We have all lived through classes where our teacher/professor lectured on and on and we wrote notes until our hands fell off, right? (Confession: I may have even been that teacher some days) Then following these epic lectures, we had to go home and teach ourselves the content that we missed while doing all that writing. As teachers, we know this isn’t ideal, but how do we present information in our classes to help our students write less and retain more? And how can students begin to engage with and understand the content better on the day that we share it, instead of trying to sort it out later?
Marianne and I have been working to improve in this area for years with the intentional use of interactive notes pages. There are a few specific strategies we try to employ with our notes in order to make them more interactive and to help students learn more in the process.
Our brain craves organization and processes information best when it is in bite-size chunks. We can visually separate big ideas to help students organize and make connections between what they are learning. In this example, students learn about the Earth, Moon, and Sun and their relationships to one another. This includes rotation and revolution of the Earth and the resulting patterns.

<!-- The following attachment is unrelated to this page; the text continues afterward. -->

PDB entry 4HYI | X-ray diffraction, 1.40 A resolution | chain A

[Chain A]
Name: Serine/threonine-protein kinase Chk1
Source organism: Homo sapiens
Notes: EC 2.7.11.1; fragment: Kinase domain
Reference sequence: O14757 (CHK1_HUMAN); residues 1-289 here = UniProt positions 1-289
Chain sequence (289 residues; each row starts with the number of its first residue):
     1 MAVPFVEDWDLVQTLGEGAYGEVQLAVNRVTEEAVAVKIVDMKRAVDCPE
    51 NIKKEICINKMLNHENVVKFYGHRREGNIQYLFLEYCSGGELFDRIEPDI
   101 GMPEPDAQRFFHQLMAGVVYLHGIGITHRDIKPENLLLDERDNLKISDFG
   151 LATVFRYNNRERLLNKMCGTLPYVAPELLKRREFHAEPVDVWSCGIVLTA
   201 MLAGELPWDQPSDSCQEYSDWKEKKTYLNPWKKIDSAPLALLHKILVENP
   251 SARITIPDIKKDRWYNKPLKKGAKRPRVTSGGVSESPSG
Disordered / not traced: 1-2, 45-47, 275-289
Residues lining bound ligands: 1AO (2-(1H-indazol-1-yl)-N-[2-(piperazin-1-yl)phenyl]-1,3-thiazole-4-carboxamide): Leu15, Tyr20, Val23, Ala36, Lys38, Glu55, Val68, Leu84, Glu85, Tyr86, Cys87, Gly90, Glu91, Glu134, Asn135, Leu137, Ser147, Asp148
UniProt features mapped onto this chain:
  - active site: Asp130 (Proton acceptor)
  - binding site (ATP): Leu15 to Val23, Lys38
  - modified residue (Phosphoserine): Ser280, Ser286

Instead of students writing down every word/phrase/sentence of the information I deem important, fill-in-the-blank notes, sometimes called Cloze Notes, allow them to listen more and only write the key words I choose. With this type of notes, I can even talk through all of the information while showing rich visuals, without having students write anything yet. Then once we’ve discussed that part, we can talk about the key terms they need to record. Students can even help fill in the blanks because they’ve just learned a little about the topic. The example here is our Plant Parts Foldable Notes Page, which shows the different structures and functions of various plant parts.
Coloring and Identifying Parts of a Diagram
Often times in science I want my students to understand a diagram or visual associated with the content. As part of learning the material, they can color or label the parts as part of their notetaking process. For example, students color the parts of the atom to match the color of the term. The students also draw colored arrows to each atomic structure to further reinforce the material in the diagram. Adding color to notes makes them more memorable for our students.
Adding Card Sorts
Another way to check for understanding is to include a card sort as part of the notes page. Students sort the cards, which have either text or visuals, to match the concepts on the notes page. They can then glue the cards onto their notes page, or if you want them to be able to practice with the cards additional times, they can just be placed in an envelope/pocket in their interactive notes page. In these examples, students are identifying the visual that goes with each property of matter or type of movement across a cell membrane.